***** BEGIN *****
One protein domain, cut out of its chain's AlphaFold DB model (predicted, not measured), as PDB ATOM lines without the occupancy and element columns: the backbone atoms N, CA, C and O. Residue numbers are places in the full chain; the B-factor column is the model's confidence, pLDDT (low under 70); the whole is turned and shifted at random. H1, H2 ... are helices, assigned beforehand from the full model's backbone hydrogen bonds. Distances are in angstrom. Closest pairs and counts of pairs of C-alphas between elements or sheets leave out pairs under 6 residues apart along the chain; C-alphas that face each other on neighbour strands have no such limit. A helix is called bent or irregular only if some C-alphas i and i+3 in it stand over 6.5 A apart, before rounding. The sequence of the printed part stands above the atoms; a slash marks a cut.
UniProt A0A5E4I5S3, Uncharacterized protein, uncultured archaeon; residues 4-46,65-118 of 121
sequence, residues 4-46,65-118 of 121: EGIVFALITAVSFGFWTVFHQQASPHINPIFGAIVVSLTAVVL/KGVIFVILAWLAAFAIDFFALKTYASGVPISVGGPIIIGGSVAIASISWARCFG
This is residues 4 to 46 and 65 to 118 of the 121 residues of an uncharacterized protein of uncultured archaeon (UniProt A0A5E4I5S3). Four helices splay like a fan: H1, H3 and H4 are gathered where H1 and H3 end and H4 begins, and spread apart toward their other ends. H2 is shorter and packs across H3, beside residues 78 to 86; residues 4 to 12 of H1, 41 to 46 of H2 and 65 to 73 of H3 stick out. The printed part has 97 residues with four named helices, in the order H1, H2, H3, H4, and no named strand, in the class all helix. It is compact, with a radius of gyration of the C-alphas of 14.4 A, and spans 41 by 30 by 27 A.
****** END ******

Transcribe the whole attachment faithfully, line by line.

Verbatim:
One protein domain, cut out of its chain's AlphaFold DB model (predicted, not measured), as PDB ATOM lines without the occupancy and element columns: the backbone atoms N, CA, C and O. Residue numbers are places in the full chain; the B-factor column is the model's confidence, pLDDT (low under 70); the whole is turned and shifted at random. H1, H2 ... are helices, assigned beforehand from the full model's backbone hydrogen bonds. Distances are in angstrom. Closest pairs and counts of pairs of C-alphas between elements or sheets leave out pairs under 6 residues apart along the chain; C-alphas that face each other on neighbour strands have no such limit. A helix is called bent or irregular only if some C-alphas i and i+3 in it stand over 6.5 A apart, before rounding. The sequence of the printed part stands above the atoms; a slash marks a cut.
UniProt A0A5E4I5S3, Uncharacterized protein, uncultured archaeon; residues 4-46,65-118 of 121
sequence, residues 4-46,65-118 of 121: EGIVFALITAVSFGFWTVFHQQASPHINPIFGAIVVSLTAVVL/KGVIFVILAWLAAFAIDFFALKTYASGVPISVGGPIIIGGSVAIASISWARCFG
This is residues 4 to 46 and 65 to 118 of the 121 residues of an uncharacterized protein of uncultured archaeon (UniProt A0A5E4I5S3). Four helices splay like a fan: H1, H3 and H4 are gathered where H1 and H3 end and H4 begins, and spread apart toward their other ends. H2 is shorter and packs across H3, beside residues 78 to 86; residues 4 to 12 of H1, 41 to 46 of H2 and 65 to 73 of H3 stick out. The printed part has 97 residues with four named helices, in the order H1, H2, H3, H4, and no named strand, in the class all helix. It is compact, with a radius of gyration of the C-alphas of 14.4 A, and spans 41 by 30 by 27 A.